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Brussels Edition: Dirty Money, Brexit’s High Noon

Nikos Chrysoloras and Alexander Weber

(Bloomberg) -- Welcome to the Brussels Edition, Bloomberg’s daily briefing on what matters most in the heart of the European Union. Sign up here to get it in your inbox every weekday morning.

After reaching an agreement on the modalities of a euro-area budget late last night, money laundering is high on the agenda of finance ministers meeting in Luxembourg today. Since last year’s “action plan” meant to respond to a host of scandals in the European financial system, more problems have come to light — most recently at Dutch lender ABN Amro. Questions remain about what the bloc should do about the many shortcomings that have been identified and if a major overhaul of the framework, such as setting up a dedicated agency to fight dirty money, is needed. 

What’s Happening

Brexit’s Fate | It’s Brexit’s high-noon moment. Around lunchtime today, Prime Minister Boris Johnson will hold private talks with his Irish counterpart, Leo Varadkar, to explore whether the two sides can find room to compromise. It’s a meeting that’s set to seal the fate of Brexit, and signs aren’t good.

Round Two | Emmanuel Macron’s EU commissioner pick is in for a tough grilling. In a brutal confirmation hearing last week, EU lawmakers attacked Sylvie Goulard for her ongoing judicial issues and outsize portfolio — ranging from tech and defense to space — and asked her to come back for further explanations. This morning she’ll have to convince them she’s fit for the job.

Suing Poland | The Commission is set to sue Poland over a disciplinary regime for judges, testing one of the ruling party’s main policies just days before a general election it’s widely expected to win. The move, to be announced as soon as today, puts the erosion of democratic standards back at the center of the campaign ahead of Sunday’s vote and may upset plans to reset ties with Brussels. 

Romanian Instability | Romania is on the brink of losing a third prime minister in as many years as the minority government faces a no-confidence motion. Opposition lawmakers complain about a lack of investment and damage to the judiciary, while the ruling party points to boosted salaries and pensions. Even if the opposition succeeds, any coalition it cobbles together is likely to be weak.

Catalan Verdict | Spain is bracing for an imminent Supreme Court verdict in the trial of leaders of a failed attempt by Catalan separatists to declare independence in 2017. If the court hands down tough sentences, expect mass protests across Catalonia. The government’s handling of any unrest will come under close scrutiny, especially ahead of a general election on Nov. 10.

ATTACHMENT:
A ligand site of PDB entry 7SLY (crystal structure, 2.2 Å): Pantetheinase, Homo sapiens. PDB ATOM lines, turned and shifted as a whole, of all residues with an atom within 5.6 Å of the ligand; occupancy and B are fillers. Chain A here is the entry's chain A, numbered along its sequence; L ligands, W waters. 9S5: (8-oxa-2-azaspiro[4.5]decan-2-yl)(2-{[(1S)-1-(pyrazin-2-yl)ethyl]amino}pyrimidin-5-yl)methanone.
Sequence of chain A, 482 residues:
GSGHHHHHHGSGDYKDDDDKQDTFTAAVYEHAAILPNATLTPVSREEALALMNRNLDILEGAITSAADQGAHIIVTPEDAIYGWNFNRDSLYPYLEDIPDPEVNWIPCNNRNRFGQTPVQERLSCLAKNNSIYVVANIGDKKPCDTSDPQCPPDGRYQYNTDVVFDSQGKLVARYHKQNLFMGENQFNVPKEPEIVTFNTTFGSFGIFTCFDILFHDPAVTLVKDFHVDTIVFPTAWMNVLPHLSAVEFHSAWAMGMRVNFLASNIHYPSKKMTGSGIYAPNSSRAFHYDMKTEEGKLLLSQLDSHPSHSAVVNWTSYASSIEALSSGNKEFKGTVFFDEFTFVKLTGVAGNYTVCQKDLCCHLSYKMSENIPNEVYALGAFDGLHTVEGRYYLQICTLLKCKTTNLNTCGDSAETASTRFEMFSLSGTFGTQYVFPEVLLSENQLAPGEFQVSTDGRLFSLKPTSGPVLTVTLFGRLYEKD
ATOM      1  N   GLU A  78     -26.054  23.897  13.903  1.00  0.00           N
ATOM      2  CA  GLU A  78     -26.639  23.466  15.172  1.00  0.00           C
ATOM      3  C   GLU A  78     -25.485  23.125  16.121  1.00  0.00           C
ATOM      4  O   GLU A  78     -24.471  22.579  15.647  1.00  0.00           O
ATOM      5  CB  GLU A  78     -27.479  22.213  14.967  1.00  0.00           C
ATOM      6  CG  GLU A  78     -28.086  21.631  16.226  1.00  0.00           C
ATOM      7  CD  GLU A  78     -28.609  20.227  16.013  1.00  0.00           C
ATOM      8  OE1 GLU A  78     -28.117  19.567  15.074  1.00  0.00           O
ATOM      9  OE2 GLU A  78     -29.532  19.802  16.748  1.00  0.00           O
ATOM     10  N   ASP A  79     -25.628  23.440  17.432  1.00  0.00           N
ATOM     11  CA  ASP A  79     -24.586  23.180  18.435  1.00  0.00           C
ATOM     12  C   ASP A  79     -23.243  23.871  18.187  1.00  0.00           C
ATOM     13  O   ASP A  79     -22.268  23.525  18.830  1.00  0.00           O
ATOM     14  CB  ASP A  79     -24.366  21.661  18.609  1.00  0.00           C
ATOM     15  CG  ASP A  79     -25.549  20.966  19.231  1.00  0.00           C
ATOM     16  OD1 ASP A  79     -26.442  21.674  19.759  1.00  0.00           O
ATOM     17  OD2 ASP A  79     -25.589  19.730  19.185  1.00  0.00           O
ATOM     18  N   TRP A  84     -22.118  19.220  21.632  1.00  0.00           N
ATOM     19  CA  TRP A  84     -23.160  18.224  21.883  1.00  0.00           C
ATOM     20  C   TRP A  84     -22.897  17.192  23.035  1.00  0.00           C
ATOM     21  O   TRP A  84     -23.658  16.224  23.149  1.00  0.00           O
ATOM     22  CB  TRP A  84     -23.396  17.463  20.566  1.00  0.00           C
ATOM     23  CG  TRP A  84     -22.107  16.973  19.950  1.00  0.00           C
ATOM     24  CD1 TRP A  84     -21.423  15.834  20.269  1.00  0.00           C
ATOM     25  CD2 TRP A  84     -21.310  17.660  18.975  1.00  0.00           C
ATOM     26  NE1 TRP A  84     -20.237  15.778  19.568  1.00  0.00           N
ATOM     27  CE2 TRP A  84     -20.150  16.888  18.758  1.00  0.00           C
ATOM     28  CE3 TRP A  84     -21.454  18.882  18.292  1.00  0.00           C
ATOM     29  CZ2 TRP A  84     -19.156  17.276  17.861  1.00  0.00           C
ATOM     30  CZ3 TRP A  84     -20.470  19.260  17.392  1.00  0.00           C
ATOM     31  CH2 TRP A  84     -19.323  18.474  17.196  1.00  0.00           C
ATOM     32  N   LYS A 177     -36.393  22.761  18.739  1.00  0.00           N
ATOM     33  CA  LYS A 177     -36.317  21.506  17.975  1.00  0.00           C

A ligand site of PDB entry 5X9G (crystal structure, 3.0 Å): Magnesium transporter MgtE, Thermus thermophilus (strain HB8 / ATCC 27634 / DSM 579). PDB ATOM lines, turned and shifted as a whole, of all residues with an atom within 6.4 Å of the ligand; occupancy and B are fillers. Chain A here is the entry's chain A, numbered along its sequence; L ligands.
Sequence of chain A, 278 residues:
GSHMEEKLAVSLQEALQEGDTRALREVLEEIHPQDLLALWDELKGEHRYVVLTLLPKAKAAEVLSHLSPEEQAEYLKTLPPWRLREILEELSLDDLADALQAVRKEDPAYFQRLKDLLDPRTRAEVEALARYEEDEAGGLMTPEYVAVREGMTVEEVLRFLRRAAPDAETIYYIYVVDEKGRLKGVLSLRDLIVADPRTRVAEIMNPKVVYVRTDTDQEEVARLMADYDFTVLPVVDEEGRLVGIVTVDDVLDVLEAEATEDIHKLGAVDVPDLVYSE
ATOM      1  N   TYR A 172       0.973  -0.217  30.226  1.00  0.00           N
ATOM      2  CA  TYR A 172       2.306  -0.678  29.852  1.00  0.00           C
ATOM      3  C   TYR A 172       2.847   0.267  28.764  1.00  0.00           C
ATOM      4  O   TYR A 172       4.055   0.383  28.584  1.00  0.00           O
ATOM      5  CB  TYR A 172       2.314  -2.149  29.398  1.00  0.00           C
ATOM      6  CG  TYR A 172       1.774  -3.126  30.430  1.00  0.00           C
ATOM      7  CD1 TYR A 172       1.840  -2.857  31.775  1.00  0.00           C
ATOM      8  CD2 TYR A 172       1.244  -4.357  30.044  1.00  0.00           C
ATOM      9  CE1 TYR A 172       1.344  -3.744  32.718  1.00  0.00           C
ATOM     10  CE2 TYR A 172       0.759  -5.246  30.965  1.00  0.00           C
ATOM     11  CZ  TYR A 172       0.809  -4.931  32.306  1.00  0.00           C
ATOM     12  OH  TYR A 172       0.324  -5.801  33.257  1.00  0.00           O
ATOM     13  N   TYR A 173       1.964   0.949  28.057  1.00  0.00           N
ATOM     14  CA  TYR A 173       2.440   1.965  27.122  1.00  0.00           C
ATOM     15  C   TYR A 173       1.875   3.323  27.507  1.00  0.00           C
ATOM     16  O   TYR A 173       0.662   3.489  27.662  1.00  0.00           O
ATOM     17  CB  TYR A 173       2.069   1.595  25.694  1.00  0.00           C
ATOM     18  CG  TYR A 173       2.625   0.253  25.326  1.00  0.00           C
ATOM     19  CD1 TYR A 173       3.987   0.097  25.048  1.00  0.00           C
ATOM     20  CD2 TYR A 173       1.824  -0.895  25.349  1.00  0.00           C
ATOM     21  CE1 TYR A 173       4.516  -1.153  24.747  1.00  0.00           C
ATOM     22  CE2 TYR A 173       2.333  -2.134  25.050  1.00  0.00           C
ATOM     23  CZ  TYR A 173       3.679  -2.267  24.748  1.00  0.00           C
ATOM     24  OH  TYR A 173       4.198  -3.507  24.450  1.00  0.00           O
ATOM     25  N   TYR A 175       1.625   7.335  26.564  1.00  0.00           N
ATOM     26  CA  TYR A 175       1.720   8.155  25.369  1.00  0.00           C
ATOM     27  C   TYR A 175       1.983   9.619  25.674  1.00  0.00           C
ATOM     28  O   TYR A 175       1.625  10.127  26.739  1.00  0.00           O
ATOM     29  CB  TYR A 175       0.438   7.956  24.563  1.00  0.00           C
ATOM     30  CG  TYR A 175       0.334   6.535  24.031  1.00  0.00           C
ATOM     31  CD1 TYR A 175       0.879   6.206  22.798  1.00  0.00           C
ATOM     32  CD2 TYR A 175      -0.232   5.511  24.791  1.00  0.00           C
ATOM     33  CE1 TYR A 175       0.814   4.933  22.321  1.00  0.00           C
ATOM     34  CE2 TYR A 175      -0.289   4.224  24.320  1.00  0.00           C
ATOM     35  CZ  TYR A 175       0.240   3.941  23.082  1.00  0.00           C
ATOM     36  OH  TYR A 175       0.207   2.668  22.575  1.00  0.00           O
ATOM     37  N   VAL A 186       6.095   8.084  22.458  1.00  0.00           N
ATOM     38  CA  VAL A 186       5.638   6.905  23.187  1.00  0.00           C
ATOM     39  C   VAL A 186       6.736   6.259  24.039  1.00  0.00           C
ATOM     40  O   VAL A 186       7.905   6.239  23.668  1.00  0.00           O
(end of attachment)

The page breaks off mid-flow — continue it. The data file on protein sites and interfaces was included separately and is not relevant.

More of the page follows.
In Case You Missed It

Turkey’s Gamble | The EU condemned Turkey’s offensive against Kurds in Syria. But that’s the least of Ankara’s problems, Selcan Hacaoglu and Marc Champion explain.

Cunning Plan | Spain’s acting Prime Minister Pedro Sanchez said he will announce a plan next Sunday to end the long-standing political stalemate and form a government following next month’s election. While he didn’t say what his proposal would focus on, the prospect of a solution by December may help restore confidence in a country battered by uncertainty. 

Resisting Populism | Hungary’s opposition parties are banding together for the first time in local elections to form a common front against Prime Minister Viktor Orban. A strong showing on Sunday, particularly in Budapest, could give the opposition momentum for the 2022 parliamentary vote, while failure to reclaim big cities would point to a likely fifth term for the standard-bearer of European right-wing populists.

Greek Miracle | Greece, the one-time bond-market pariah at the heart of Europe’s sovereign debt crisis, completed a transformative journey by joining the region’s negative-yield club. Investors are now paying for the privilege of lending it money.

Chinese Quarrel | After taking on NBA basketball, China is turning its ire on Prague after the picturesque Czech capital withdrew from a sister-city partnership with Beijing. The conflict has been brewing since the upstart Pirate party took over the Prague mayor’s office and raised issues with Beijing’s “one China” policy with regard to Taiwan and Tibet.

Chart of the Day

The U.S. dropped from the top spot in the World Economic Forum’s annual competitiveness report, losing out to Singapore. The EU countries that made the survey’s top 10 are the Netherlands, Germany, Sweden, the U.K. and Denmark. 

Today’s Agenda

All times CET.

9 a.m. EU finance ministers gather in Luxembourg 9:30 a.m. Confirmation hearing of French Commissioner-designate Goulard resumes at the European Parliament 1 p.m.  ECB publishes the account of its September policy meeting European lawmakers debate measures to make EU investments more environmentally-friendly with European Investment Bank President Werner Hoyer Commission is expected to approve an asset protection scheme to help Greek banks clean up their balance sheets Single Resolution Board bank resolution conference with speakers including SRB Chairwoman Elke Koenig, Commissioner Margrethe Vestager and UniCredit CEO Jean Pierre Mustier Possible verdict in trial of Catalan independence leaders

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--With assistance from Charles Penty, Viktoria Dendrinou, Zoe Schneeweiss and Andrew Langley.

To contact the authors of this story: Nikos Chrysoloras in Brussels at nchrysoloras@bloomberg.netAlexander Weber in Brussels at aweber45@bloomberg.net

To contact the editor responsible for this story: Vidya N Root at vroot@bloomberg.net, Chris Reiter

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